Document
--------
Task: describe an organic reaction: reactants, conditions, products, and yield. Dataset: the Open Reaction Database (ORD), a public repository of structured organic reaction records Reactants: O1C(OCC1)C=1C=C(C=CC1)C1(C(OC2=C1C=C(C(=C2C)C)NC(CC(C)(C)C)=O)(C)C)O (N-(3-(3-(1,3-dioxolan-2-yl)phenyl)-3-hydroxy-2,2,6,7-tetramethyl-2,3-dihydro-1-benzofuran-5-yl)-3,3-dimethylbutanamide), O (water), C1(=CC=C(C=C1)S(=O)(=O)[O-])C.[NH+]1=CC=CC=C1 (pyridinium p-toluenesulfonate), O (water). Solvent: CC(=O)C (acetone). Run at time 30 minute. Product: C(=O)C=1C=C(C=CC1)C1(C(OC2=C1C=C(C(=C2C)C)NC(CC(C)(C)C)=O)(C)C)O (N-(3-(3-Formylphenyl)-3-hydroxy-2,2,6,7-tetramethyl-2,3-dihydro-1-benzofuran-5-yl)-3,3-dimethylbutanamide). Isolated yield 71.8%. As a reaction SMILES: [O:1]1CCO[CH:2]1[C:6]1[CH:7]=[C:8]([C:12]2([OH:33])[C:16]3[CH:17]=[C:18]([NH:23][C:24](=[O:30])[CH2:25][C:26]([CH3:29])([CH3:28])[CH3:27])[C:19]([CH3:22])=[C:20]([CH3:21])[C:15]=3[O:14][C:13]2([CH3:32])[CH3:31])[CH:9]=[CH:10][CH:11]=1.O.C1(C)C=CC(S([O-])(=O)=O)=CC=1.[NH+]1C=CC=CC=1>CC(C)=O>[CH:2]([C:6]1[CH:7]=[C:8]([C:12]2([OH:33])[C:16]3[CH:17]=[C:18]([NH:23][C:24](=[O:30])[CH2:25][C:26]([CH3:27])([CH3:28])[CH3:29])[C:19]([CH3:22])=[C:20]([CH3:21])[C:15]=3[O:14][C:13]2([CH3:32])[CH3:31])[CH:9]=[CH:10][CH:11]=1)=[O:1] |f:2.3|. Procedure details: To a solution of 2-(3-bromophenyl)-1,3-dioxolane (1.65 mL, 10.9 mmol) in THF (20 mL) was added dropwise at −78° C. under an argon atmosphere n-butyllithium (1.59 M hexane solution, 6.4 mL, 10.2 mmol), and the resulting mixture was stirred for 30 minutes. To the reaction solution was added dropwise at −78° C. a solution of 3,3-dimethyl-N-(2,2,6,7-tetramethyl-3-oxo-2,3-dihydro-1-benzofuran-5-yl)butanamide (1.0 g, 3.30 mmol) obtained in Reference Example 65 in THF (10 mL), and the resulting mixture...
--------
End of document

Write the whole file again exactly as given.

Task: describe an organic reaction: reactants, conditions, products, and yield. Dataset: the Open Reaction Database (ORD), a public repository of structured organic reaction records Reactants: O1C(OCC1)C=1C=C(C=CC1)C1(C(OC2=C1C=C(C(=C2C)C)NC(CC(C)(C)C)=O)(C)C)O (N-(3-(3-(1,3-dioxolan-2-yl)phenyl)-3-hydroxy-2,2,6,7-tetramethyl-2,3-dihydro-1-benzofuran-5-yl)-3,3-dimethylbutanamide), O (water), C1(=CC=C(C=C1)S(=O)(=O)[O-])C.[NH+]1=CC=CC=C1 (pyridinium p-toluenesulfonate), O (water). Solvent: CC(=O)C (acetone). Run at time 30 minute. Product: C(=O)C=1C=C(C=CC1)C1(C(OC2=C1C=C(C(=C2C)C)NC(CC(C)(C)C)=O)(C)C)O (N-(3-(3-Formylphenyl)-3-hydroxy-2,2,6,7-tetramethyl-2,3-dihydro-1-benzofuran-5-yl)-3,3-dimethylbutanamide). Isolated yield 71.8%. As a reaction SMILES: [O:1]1CCO[CH:2]1[C:6]1[CH:7]=[C:8]([C:12]2([OH:33])[C:16]3[CH:17]=[C:18]([NH:23][C:24](=[O:30])[CH2:25][C:26]([CH3:29])([CH3:28])[CH3:27])[C:19]([CH3:22])=[C:20]([CH3:21])[C:15]=3[O:14][C:13]2([CH3:32])[CH3:31])[CH:9]=[CH:10][CH:11]=1.O.C1(C)C=CC(S([O-])(=O)=O)=CC=1.[NH+]1C=CC=CC=1>CC(C)=O>[CH:2]([C:6]1[CH:7]=[C:8]([C:12]2([OH:33])[C:16]3[CH:17]=[C:18]([NH:23][C:24](=[O:30])[CH2:25][C:26]([CH3:27])([CH3:28])[CH3:29])[C:19]([CH3:22])=[C:20]([CH3:21])[C:15]=3[O:14][C:13]2([CH3:32])[CH3:31])[CH:9]=[CH:10][CH:11]=1)=[O:1] |f:2.3|. Procedure details: To a solution of 2-(3-bromophenyl)-1,3-dioxolane (1.65 mL, 10.9 mmol) in THF (20 mL) was added dropwise at −78° C. under an argon atmosphere n-butyllithium (1.59 M hexane solution, 6.4 mL, 10.2 mmol), and the resulting mixture was stirred for 30 minutes. To the reaction solution was added dropwise at −78° C. a solution of 3,3-dimethyl-N-(2,2,6,7-tetramethyl-3-oxo-2,3-dihydro-1-benzofuran-5-yl)butanamide (1.0 g, 3.30 mmol) obtained in Reference Example 65 in THF (10 mL), and the resulting mixture...